The first thing you need to do is, to make a file list with all your music files - I did it like this, limiting my interest to FLAC files:
c:\>dir /S /B /ON Z:\*.flac > FILELIST.TXT
Here's what it looks like:
When you've typed in the string as in the example, press enter. I'm walking you in small steps so that even a person without any previous experience with the command line should be able to follow these instructions.
When the execution is done, the prompt shows up again. It looks like this:
In other words, you don't see much - all the output was redirected into the chosen file (in the example named zlist.txt - a name I chose because it reflects that the list is from the drive named Z:).
In this case I dump the filelist.txt file in the root of C: ... which is a perfectly OK place for it. The trick are the options /S (including subdirectories) and /B (brief format, with full path to the filename) and /ON (files ordered by name) to the DIR command. This assures that you get a good list in filelist.txt. It can be seen that my music files are located on Z: - you must substitute this with your own location.
If you want your MP3 files included, execute the following command:
c:\>dir /S /B /ON Z:\*.mp3 >> FILELIST.TXT
The trick here is the double-arrow to filelist.txt, which appends the information (a single arrow will recreate the file, overwriting previous information). You can of course also just select a different name, like e.g. FILEMP3LIST.TXT to contain your MP3 files only.
You need to limit this to music files - otherwise you get .CUE files, cover art and all sorts of files in your list - i.e. you cannot use *.* as a file specification.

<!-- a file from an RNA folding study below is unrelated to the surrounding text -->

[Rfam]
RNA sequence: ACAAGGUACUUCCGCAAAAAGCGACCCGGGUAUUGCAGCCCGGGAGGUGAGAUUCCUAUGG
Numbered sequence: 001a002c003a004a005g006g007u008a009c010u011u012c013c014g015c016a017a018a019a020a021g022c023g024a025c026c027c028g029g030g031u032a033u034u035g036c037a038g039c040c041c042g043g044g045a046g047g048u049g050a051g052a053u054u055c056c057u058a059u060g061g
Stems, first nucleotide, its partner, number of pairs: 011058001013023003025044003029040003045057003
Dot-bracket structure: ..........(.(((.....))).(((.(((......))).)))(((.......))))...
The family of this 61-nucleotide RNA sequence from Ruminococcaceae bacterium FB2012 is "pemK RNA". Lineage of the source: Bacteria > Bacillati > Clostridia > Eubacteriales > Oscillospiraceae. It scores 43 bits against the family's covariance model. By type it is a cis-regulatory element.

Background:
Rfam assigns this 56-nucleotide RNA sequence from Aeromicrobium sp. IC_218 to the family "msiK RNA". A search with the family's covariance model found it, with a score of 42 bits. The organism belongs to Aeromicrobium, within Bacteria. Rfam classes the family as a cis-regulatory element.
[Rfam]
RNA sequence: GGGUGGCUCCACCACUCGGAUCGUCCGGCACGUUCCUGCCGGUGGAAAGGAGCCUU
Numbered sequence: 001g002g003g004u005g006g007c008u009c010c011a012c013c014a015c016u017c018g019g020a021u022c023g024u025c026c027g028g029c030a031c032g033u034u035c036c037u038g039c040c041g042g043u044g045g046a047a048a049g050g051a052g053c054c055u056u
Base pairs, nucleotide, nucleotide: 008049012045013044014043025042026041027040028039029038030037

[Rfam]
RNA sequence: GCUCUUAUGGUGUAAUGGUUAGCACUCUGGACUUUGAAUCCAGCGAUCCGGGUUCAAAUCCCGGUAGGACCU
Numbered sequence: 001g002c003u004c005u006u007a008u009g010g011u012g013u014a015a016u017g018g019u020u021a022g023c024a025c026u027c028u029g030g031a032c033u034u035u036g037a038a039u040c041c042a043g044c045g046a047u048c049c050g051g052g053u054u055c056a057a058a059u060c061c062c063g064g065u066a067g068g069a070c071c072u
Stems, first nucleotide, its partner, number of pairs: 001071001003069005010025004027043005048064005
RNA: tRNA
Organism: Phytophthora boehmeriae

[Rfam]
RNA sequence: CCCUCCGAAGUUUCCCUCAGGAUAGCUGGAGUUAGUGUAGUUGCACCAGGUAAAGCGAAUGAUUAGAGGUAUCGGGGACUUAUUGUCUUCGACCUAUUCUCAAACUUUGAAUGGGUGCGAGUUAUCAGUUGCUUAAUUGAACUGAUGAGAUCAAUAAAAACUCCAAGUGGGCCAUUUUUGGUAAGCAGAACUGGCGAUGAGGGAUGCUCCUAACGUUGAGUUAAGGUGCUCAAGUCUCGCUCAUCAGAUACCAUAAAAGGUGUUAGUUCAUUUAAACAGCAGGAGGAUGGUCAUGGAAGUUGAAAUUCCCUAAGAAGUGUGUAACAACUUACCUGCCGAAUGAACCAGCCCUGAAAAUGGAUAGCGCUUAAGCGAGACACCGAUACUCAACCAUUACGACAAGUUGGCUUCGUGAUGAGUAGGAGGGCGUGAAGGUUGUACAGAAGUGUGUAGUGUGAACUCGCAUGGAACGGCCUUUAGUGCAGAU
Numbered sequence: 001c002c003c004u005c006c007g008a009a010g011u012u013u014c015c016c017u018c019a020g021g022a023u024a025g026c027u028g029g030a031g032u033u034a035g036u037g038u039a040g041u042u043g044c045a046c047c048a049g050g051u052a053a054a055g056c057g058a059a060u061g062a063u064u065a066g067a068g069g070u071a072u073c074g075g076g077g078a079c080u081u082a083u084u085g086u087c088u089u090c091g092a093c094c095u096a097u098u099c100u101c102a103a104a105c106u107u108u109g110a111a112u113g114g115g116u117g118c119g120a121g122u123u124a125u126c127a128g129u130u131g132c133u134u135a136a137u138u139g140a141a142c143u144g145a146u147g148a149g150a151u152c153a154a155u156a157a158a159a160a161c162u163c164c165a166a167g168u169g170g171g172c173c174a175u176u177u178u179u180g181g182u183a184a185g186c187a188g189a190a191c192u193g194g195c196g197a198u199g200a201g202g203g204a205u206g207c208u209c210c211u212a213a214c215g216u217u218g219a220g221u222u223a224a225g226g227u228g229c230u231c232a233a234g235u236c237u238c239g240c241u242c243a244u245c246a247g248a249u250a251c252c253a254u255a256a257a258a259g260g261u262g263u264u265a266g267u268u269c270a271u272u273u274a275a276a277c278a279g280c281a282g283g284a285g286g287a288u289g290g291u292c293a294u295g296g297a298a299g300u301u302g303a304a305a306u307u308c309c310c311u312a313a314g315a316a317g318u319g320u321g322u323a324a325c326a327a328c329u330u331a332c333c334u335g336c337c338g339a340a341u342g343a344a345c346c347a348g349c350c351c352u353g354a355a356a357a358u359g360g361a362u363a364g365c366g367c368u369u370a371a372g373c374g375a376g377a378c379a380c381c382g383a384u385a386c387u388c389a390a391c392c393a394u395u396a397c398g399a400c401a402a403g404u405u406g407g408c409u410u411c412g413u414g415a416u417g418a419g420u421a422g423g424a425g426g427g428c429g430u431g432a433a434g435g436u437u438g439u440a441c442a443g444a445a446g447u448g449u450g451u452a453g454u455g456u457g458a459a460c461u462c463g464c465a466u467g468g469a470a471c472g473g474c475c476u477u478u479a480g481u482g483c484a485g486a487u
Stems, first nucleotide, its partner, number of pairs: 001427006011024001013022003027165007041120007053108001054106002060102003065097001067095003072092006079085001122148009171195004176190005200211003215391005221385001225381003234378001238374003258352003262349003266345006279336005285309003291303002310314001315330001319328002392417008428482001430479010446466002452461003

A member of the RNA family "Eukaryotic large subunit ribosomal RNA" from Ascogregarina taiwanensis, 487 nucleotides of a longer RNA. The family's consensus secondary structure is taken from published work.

When you open a terminal to use the command line, you might not be located at the root ... type cd \ (then press enter) to go back to the root of the drive. I only recommend this in case you're not familiar with the command line / finding files all over your hard drive.
Let us dwell a bit by this solution. For some readers it might come as a hardcore and maybe an undesirable way to do the job. Some people prefer a GUI. Try this - and you might discover the power of the command line. Please give it a chance.
Second, you need to open up the filelist.txt file in a powerful editor (Notepad is good enough for our purpose, initially, but will show its limits quickly, so I recommend that you find a powerful editor). You might be able to use Microsoft Word or OpenOffice Writer. I use a dedicated editor (TSE = The SemWare Editor). It could also be Notepad++ or PowerNotepad, etc.